By David Storeydstorey. Tuesday, December 30, 2008 8:37:28 PM
Opera released an alpha of Opera 10 earlier this month. One reason for alpha releases is to find and fix potential problems and bugs. These can either be browser bugs that we have to fix or site bugs where the site’s developers need to fix. Opera 10 has uncovered a flaw in many browser sniffer scripts, that causes the script to detect Opera 10 as Opera 1. This is because they only detect the first digit of the version number. My colleague Hallvord Steen has more information in his blog post 10 is the one. I'd recommend anyone that developers web sites to download the latest alpha and check their sites for this and other potential issues, before Opera 10 goes final.
This issue has caused problems on many big sites from Microsoft Live to Bank of America. If it isn't fixed the sites will also likely stay broken for when browsers like IE 10 get released in a number of years time. Unfortunately we are the ones leading the pack into this particular issue.
By Zi Bin Cheahzibin. Wednesday, December 17, 2008 5:56:38 PM
Opera has just launched our Opera Desktop 9.63 Chinese build. True to Opera desktop's tradition, the China version is also named after a bird:IBIS. IBIS can be downloaded from Opera download (6.7mb)
With the launch of IBIS, Opera has moved from translation to localization. We have listened to our Chinese users, and included many Chinese-friendly features. Through Opera's Open The Web effort, we have also worked with major Chinese site owners and IBIS is a proof that even more sites now work in Opera.
Once you launch the browser, you will spot a brand new look and feel. There is a bright red browser skin. Upon firing up a new tab, you will see that the Speed Dial has a hovering effect with precustomized sites.
This version has better tab management more suited for the Chinese users. Double-clicking a tab will close it and dragging a link to open the tab will open it in the background rather than the foreground.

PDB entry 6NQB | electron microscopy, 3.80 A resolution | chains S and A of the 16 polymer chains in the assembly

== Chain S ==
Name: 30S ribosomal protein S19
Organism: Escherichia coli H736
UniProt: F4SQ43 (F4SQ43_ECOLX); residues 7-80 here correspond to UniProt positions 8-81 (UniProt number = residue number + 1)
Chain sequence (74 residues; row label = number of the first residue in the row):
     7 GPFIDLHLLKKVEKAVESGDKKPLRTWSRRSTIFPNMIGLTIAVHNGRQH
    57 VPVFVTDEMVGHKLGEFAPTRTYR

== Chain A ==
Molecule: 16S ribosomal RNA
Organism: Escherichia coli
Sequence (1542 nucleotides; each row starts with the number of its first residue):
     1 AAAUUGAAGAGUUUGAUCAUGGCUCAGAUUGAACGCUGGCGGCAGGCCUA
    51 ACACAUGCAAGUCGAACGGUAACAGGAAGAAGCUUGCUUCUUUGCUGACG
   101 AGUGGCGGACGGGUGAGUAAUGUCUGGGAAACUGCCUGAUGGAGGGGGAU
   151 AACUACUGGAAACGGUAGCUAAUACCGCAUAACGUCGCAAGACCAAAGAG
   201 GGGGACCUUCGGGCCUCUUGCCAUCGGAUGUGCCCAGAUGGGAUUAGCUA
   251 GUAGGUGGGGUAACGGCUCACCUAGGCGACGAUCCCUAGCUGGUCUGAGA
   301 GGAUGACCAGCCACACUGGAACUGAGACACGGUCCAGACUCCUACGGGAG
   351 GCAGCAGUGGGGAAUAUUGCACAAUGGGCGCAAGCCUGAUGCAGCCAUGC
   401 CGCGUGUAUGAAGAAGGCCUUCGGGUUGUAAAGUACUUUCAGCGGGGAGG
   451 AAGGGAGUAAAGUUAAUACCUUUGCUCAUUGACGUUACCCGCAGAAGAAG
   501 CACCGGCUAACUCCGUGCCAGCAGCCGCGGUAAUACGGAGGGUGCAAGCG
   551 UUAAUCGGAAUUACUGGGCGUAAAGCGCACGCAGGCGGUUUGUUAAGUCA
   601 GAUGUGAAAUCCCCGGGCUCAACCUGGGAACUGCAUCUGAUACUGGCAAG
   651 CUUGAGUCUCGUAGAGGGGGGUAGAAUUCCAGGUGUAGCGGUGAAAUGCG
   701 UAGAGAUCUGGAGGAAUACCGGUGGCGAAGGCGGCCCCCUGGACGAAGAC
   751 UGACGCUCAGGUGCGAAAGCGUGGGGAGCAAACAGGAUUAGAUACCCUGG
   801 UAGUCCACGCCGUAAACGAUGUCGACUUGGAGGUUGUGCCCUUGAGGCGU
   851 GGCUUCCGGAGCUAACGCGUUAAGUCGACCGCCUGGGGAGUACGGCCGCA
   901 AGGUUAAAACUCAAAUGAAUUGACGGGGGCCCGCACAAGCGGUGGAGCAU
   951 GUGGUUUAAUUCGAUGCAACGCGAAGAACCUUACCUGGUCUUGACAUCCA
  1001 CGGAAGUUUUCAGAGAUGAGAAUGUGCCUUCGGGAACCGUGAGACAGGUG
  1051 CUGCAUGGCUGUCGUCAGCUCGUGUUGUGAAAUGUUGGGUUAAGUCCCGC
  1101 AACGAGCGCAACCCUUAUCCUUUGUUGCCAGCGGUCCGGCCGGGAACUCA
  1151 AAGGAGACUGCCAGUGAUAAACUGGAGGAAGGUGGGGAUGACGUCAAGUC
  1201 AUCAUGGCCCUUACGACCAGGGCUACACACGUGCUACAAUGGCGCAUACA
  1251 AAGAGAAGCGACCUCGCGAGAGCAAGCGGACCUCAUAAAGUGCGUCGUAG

Other features include support for popular Chinese download tool Thunder (you can now right click to download the file into Thunder). Opera mail now comes with China's favourite email configuration.
For those of us who don't read Chinese, worry not. You can still install it by choosing English during installation.
For now, Opera 9.63 Chinese build is only available in Windows. Remember that even though Opera is a solid browser, it is good to backup your files when running more than one instances of Opera browser.
More goodies for this Christmas (or Chinese lunar new year) is the introduction of Opera Mini 4.2 Chinese Version and a sparkling brand new Opera China community site. You can download Opera Mini China using your mobile phone.
Merry Christmas and a happy new year!
By Henny Swaniheni. Wednesday, December 17, 2008 4:33:35 PM
A new concept in WCAG 2.0 is accessibility supported web content technologies. This has confused a few people and also raised the wider question of what technologies are in fact accessibility supported?
Under WCAG 2.0 the idea is to use web technologies (HTML, AJAX, Flash, DOM Scripting) that support accessibility. By supporting accessibility this means assistive technologies (screen readers, screen magnifiers, refreshable braille displays, voice input) are able to programatically determine the meaning of content that the user is accessing i.e. the web content works with the browser and the assistive technology. A real world example of this is how before MSAA support was added to Flash (a web content technology) screen readers were unable to access Flash at all whereas now, with MSAA added, they can. So where previously Flash didn't support accessibility now it does.
Programatically determined basically means a piece of information is machine readable by browsers and/or assistive technologies. In other words information can be communicated to the user by reading the HTML, DOM etc. It doesn't therefore need to be visible to someone browsing a web page, but rather the information is included within the page in such a way that the browsers and/or assistive technologies can access and relay that information. An example of this is how the SUMMARY attribute on a data table is read out by a screen reader to a blind user but not visible to the sighted user.
So in short accessibility supported web content technologies are ones that assistive technologies and browsers can understand and communicate back to the user.
Ideally accessible websites should be built using accessibility supported web technologies but as a developer the problem is knowing what technology is accessible in combination with any given browser or assistive technology. How do you know, for example, if Jaws 8 can handle a slider or an expandable menu? In addition to this what are the differences in support between versions of assistive technologies, is Jaws 9 better than Jaws 8? These are essential things to know for a web developer who is building accessible web pages.
There's some good information up there and some great contributors so well worth a look. Content is also licensed by Creative Commons
and therefore freely available to re-use.